A Golden Age
I've begun to settle nicely into the music room here at our new H2G2 home. The guys down the corridor are a bit noisy at times, hammering and banging as they fix things – software bugs I believe they said – but we get along. Despite all our excitement over the past weeks about the move, there are still some inevitable pangs of nostalgia for Auntie's old place.
Perhaps it's nostalgia at work in this first Musical Notes from the new site. I think not but my topic for this issue is that I believe there was a Golden Age of Recording for classical music. It is in the nature of golden ages that we cannot or do not recognise them until they have passed, and as with ages of most types, it is difficult to be precise about exactly when they start and end.
Every new era needs its pioneering predecessors – Stephenson's 'Rocket' locomotive was a landmark but could hardly be said to be part of the golden age of the train. Of huge importance to the future golden age of recording was the research and development work carried out by the (future) husband and wife team of Bob Fine and Wilma Cozart with their 'Living Presence' label recordings at Mercury Records in the early 1950s and 60s. Their experiments with microphone set-ups and the use of the highest quality recording equipment (including 35mm film recorders) resulted in LPs of astonishing realism when played back on the finest hi-fi turntables, amplifiers and speakers of the day.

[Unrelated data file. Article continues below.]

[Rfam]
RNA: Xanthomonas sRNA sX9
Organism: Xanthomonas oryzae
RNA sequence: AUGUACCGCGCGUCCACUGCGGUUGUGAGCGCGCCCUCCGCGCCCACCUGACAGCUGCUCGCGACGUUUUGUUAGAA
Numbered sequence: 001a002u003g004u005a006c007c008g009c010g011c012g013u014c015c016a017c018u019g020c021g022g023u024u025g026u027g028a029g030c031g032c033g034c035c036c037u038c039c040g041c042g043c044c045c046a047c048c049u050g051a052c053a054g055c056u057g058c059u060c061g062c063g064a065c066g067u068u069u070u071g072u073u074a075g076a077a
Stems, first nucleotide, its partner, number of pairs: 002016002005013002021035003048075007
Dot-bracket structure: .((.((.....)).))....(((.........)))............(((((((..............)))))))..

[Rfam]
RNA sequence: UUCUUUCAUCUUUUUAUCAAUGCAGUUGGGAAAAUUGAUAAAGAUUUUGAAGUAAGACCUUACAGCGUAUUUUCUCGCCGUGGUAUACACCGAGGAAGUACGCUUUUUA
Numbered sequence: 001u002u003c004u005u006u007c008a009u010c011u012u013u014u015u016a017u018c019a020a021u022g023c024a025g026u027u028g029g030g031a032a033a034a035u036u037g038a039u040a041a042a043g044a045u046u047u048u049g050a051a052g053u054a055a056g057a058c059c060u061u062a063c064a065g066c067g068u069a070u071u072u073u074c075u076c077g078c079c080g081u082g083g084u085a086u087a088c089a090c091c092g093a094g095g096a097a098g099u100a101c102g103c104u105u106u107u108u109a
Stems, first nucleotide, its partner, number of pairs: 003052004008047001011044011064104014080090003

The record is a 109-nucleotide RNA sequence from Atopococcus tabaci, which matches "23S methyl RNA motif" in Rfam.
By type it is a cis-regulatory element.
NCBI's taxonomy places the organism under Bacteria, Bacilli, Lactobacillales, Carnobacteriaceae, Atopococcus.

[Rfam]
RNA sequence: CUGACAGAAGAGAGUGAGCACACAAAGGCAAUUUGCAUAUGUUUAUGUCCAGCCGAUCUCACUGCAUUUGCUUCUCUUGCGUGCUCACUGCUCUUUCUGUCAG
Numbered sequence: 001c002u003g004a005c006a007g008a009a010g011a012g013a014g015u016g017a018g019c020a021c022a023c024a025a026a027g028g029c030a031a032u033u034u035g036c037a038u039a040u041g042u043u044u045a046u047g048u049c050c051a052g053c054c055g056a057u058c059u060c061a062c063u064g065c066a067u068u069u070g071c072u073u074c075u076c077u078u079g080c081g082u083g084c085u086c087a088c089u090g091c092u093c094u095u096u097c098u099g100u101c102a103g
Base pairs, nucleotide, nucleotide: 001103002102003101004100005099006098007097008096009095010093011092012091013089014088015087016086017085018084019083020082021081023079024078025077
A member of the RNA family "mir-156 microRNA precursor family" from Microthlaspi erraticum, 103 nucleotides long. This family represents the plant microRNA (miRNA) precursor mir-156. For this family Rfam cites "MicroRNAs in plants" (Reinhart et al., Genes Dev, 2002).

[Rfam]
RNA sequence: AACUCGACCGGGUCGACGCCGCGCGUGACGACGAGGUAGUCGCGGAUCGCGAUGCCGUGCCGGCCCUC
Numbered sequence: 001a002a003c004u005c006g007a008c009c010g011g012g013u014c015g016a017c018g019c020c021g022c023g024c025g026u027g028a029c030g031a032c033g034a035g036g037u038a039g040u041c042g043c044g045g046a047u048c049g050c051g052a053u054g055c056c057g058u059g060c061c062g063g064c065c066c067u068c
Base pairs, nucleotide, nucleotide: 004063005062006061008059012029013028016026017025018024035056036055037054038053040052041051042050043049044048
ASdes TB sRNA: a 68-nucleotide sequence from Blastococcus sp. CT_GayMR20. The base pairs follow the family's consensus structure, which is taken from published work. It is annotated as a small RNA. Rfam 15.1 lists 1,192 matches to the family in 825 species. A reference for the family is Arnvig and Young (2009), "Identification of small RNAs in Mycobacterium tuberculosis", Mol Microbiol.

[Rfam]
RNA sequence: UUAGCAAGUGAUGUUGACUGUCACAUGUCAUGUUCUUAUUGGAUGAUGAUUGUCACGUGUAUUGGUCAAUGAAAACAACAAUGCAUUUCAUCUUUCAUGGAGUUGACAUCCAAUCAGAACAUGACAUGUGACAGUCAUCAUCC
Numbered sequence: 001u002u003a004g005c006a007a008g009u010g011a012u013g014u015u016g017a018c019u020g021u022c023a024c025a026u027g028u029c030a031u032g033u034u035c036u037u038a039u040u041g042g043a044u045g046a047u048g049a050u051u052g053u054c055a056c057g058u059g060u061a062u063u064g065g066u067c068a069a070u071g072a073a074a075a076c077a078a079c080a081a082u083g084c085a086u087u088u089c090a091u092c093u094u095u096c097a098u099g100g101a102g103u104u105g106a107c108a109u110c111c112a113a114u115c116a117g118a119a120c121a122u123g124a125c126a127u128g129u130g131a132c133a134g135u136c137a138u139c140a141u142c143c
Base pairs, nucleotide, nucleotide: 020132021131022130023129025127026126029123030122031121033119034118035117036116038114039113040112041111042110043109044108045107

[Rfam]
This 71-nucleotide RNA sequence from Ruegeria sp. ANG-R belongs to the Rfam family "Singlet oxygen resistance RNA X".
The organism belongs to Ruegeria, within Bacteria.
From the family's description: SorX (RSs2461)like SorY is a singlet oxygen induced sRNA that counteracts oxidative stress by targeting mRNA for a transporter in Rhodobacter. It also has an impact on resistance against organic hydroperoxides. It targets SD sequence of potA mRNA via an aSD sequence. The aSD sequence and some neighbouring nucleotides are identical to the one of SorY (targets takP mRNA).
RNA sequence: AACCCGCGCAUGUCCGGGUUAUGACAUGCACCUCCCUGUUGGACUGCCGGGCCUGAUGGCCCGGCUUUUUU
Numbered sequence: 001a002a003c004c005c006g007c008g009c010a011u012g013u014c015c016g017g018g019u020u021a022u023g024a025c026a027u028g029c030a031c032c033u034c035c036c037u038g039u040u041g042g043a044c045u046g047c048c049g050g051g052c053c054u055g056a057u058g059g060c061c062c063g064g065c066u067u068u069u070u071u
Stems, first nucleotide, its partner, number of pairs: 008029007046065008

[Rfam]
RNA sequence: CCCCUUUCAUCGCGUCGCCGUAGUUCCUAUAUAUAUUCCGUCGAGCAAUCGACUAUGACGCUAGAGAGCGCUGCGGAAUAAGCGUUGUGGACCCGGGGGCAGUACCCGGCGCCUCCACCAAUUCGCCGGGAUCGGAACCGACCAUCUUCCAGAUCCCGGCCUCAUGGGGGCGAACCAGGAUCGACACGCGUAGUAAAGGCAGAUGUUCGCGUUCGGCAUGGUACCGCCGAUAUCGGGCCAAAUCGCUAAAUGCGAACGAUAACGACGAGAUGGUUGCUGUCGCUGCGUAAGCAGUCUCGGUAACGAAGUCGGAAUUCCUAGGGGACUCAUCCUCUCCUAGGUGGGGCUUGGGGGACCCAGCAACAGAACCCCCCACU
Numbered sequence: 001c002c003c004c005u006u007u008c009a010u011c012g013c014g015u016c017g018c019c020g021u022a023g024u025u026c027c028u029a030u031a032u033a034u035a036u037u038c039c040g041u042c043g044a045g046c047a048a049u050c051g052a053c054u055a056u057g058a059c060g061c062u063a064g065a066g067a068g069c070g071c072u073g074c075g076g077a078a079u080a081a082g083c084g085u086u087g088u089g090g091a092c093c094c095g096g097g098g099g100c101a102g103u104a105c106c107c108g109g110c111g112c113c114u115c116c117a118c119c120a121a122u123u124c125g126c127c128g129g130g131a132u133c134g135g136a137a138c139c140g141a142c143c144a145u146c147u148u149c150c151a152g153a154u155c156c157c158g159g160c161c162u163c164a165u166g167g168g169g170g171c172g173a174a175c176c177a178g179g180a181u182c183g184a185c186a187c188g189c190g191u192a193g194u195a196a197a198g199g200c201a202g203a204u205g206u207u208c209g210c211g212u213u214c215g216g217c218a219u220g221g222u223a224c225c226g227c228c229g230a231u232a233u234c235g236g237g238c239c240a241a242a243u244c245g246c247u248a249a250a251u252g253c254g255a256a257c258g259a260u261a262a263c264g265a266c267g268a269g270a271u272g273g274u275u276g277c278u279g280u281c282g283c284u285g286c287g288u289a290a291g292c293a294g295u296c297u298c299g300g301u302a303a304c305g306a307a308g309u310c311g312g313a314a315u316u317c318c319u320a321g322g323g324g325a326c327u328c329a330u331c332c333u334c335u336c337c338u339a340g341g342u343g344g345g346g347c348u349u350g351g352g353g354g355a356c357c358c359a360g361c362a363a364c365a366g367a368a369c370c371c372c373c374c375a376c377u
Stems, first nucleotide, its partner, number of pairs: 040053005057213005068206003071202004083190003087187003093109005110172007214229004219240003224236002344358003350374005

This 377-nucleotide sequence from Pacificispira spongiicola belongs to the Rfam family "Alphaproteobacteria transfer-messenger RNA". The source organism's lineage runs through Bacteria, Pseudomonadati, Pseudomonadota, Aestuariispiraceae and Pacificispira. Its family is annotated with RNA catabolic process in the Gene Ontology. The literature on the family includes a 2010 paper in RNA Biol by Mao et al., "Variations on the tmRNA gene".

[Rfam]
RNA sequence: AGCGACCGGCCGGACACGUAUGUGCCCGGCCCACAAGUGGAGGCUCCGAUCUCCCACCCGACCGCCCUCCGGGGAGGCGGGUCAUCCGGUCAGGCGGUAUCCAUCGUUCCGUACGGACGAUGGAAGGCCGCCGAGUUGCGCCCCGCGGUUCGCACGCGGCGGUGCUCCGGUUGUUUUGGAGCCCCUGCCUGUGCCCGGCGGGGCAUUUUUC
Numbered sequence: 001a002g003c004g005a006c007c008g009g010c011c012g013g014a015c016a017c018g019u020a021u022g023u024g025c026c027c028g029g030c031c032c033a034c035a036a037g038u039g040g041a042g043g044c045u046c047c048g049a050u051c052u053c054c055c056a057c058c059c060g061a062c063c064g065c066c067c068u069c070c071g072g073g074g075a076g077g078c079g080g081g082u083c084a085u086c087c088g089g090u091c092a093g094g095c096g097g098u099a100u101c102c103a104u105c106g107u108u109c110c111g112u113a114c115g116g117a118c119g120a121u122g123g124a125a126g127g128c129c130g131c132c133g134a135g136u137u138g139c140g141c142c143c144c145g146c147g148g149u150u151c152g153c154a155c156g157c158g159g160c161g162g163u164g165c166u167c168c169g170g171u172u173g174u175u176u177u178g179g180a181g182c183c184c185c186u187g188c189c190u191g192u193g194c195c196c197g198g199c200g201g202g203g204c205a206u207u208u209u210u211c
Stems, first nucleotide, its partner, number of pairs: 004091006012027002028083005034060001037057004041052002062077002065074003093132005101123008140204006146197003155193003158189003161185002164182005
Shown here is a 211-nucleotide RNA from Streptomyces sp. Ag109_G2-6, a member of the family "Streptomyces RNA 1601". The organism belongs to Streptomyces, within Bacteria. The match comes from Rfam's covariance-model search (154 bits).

It was the advent of radio broadcasting of concerts into millions of homes that whet the appetite of a music-loving listening audience to collect a recorded library and be able to listen to whatever work, whenever they chose. It became the new home entertainment that soon replaced the self-generated music of playing and singing round the parlour piano – sales of upright pianos plummeted as a result.
I would define the Golden Age of Recording as beginning in the mid to late 1950s - coinciding with the start of widespread stereo recording1 - and finished at the end of the 1970s with the dawn of digital recording and CDs. That gives a period of about 20-25 years up to the end of the mainstream analogue, vinyl LP disc recording era. Not that this is an analogue versus digital technology debate; it is much more to do with the perceived role of classical music recording in the service of the Arts. It was a time when the record companies' policy in this field was influenced by a somewhat purer artistic agenda than by the hard commercial yardsticks of subsequent times. The people with the say-so at the major record labels such as Decca, Deutsche Grammophon (DG), EMI, Philips and RCA were willing (or persuaded) to allow the income from the mushrooming sales of popular music records to at least some (crucial) extent, subsidise classical music recording. They also gave an unprecedented freedom to their producers to lavish care and attention to detail in creating quality material. It was this combination, together with one more ingredient - come the hour, come the man – that paved the way for the Golden Age of Recording.